So what does the new exceptions for consent mean for people in Canada? It’ll likely mean that companies take advantage of these new loopholes and continue monetizing our personal information without first asking for our permission. Previously, companies were empowered to do this because of a lack of enforcement powers – now Bill C-27 will legalize their privacy violating practices. As Bill C-27’s CPPA is written to permit commercial uses of personal information, rather than protect our privacy as a fundamental right, it will also serve to limit the OPC’s ability to restrict these overly permissive, non-consensual uses of our sensitive data.
Privacy by Design
One of the biggest misses in Bill C-27 is its failure to include Privacy by Design principles, which were created by Ontario’s former Information and Privacy Commissioner, Ann Cavoukian, and have been embedded in world leading privacy legislation, like the EU’s GDPR.
Privacy by Design principles require organizations to consider privacy implications before launching a new initiative, not after the fact, as Bill C-27’s CPPA would require. For example, if Tim Hortons had employed Privacy by Design principles before launching their app, they would have been forced to consider privacy implications of constantly collecting their customers’ location information throughout the day (even when the app wasn’t open), and might have avoided an OPC investigation and a class action lawsuit.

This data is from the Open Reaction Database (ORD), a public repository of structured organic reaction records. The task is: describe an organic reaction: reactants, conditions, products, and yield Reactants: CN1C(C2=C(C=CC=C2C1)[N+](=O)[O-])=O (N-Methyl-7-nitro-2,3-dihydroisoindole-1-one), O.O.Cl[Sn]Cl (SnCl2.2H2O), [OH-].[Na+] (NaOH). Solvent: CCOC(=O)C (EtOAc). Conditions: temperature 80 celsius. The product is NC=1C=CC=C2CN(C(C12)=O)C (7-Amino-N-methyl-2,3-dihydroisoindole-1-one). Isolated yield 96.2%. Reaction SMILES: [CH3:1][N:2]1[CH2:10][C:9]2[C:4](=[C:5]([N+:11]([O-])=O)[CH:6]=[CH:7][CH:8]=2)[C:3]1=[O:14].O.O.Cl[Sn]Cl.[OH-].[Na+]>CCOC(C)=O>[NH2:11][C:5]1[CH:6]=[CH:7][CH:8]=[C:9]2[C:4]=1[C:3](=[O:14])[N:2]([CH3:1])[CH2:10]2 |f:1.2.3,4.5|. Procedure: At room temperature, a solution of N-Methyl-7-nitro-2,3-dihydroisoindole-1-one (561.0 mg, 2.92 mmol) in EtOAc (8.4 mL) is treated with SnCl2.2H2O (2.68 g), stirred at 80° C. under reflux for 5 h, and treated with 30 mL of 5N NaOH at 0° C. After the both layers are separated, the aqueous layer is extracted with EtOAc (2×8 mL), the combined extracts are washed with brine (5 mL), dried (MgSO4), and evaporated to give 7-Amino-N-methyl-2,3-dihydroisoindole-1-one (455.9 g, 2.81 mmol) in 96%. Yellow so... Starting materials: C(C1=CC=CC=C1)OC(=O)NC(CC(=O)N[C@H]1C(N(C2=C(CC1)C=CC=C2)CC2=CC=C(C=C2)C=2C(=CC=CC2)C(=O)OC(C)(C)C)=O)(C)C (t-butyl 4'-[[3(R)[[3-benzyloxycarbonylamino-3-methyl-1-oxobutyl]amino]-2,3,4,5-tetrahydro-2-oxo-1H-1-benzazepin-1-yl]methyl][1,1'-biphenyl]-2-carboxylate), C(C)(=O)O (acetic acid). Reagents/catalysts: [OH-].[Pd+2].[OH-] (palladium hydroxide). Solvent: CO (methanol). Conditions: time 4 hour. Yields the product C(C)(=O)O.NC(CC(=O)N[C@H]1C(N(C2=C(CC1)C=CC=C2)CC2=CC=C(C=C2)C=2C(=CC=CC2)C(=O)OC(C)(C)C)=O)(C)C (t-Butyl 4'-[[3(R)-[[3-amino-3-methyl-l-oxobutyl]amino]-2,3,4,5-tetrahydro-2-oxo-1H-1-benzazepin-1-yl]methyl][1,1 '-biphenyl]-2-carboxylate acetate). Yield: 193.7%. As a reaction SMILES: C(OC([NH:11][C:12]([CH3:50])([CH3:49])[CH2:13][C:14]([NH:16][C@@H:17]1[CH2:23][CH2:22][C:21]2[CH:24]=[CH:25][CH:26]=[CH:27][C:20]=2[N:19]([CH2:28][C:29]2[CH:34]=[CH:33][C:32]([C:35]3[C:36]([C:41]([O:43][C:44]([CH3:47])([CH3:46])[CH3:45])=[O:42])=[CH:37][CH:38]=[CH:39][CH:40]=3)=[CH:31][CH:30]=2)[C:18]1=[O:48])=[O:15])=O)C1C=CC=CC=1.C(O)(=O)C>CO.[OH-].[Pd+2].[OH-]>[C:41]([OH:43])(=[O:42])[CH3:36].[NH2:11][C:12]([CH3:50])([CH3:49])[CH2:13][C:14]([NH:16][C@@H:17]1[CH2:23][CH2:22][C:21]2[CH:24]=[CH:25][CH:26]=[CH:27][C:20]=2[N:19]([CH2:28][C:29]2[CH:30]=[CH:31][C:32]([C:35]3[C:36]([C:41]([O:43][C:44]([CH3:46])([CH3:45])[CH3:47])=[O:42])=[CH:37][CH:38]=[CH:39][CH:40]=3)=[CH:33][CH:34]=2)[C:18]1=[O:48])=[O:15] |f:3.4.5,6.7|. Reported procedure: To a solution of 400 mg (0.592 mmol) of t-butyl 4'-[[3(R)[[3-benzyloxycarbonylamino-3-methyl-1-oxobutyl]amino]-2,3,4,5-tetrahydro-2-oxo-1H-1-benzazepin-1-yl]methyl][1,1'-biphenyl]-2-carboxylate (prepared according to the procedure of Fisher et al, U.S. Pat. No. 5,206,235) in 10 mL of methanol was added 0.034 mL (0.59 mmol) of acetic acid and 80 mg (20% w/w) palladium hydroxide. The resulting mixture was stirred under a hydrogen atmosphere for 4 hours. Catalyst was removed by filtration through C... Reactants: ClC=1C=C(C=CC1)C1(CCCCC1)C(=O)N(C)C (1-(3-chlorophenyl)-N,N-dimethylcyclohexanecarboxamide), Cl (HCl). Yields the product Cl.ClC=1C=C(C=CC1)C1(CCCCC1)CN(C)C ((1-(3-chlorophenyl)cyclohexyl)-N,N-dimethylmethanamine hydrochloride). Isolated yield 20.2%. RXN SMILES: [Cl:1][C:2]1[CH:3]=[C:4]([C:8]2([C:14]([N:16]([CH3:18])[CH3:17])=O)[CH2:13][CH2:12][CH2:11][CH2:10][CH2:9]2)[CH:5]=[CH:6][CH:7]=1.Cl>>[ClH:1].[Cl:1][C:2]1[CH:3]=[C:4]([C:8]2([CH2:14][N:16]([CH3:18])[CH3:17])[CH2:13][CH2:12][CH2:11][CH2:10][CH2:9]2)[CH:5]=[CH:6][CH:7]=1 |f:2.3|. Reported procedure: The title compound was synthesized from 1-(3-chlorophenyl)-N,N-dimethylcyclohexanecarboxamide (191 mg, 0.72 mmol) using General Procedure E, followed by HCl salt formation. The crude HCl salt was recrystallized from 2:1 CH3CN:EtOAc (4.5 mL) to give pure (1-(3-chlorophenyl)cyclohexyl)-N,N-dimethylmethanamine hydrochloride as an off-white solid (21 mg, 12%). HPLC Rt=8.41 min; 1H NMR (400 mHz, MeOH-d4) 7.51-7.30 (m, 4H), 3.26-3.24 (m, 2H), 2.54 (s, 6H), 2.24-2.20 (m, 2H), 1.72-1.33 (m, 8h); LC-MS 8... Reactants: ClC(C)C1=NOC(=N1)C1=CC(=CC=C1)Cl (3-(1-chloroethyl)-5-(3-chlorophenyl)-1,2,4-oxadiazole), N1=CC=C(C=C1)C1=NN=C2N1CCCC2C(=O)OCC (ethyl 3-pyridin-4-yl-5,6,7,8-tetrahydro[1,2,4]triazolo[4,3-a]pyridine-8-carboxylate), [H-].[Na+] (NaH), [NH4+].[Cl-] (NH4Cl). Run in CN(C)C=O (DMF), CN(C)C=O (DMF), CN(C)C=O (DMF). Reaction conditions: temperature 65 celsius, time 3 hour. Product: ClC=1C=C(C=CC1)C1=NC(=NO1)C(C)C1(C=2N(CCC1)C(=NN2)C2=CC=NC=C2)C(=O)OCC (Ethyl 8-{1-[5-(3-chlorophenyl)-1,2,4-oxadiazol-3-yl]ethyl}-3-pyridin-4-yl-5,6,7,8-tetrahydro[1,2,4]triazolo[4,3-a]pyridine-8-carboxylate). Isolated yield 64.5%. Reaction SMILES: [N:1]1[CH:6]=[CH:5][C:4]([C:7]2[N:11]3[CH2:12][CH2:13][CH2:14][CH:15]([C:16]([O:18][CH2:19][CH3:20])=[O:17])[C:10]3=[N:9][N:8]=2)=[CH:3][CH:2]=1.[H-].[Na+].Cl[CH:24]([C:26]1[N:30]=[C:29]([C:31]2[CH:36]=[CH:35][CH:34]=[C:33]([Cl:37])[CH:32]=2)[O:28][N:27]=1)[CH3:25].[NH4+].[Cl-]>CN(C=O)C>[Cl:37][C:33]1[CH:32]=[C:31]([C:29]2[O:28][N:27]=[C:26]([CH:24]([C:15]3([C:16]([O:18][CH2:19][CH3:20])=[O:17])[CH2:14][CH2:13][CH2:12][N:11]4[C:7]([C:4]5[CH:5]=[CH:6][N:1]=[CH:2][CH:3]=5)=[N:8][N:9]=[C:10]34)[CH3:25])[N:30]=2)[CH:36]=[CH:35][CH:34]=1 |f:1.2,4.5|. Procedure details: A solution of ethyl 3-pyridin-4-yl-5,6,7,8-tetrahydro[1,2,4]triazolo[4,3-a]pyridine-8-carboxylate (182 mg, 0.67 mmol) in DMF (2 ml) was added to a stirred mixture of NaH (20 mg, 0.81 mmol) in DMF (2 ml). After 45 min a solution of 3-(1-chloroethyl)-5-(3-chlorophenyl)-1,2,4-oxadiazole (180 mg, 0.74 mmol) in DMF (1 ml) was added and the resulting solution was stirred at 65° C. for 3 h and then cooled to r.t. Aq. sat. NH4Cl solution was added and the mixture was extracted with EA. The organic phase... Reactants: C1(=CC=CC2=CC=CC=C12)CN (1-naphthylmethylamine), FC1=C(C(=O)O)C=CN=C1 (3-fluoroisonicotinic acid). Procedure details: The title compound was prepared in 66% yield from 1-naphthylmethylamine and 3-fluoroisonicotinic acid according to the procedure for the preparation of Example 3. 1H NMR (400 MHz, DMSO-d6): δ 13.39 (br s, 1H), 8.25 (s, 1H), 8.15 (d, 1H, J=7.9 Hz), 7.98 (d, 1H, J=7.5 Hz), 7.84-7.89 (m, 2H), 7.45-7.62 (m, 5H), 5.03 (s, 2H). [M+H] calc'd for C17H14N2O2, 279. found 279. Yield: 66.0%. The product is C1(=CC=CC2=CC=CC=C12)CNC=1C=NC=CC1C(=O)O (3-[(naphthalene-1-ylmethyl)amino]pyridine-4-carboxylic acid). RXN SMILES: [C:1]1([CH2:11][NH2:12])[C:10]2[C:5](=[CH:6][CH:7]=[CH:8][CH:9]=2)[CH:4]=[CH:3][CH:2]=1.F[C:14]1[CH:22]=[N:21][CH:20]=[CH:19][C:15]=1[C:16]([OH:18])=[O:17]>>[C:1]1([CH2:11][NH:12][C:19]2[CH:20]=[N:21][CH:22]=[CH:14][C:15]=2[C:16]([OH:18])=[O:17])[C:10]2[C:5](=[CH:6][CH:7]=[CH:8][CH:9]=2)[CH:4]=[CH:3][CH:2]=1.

But Bill C-27 doesn’t bring Privacy by Design’s proactive privacy protections to Canada. Instead, it creates the requirements for companies to have a privacy management program, which is quite different. Tim Hortons could have had a functional privacy management program, as described under Bill C-27’s CPPA, and it wouldn’t have done anything to prevent the massive privacy abuse that occurred because it’s not proactive enough. But the proactive thinking required to comply with the Privacy by Design principles could have prevented the privacy violation by forcing Tim Hortons to ask questions like: Have we considered privacy implications of digitally stalking our customers?
Political Parties and Your Privacy
For years, OpenMedia has been calling for political parties to abide by Canada’s privacy laws, and for years the government has ignored us. Bill C-27’s CPPA continues this trend by failing to include political parties (AND nonprofits like us!) within its scope, leaving their activities entirely unregulated from a federal privacy perspective.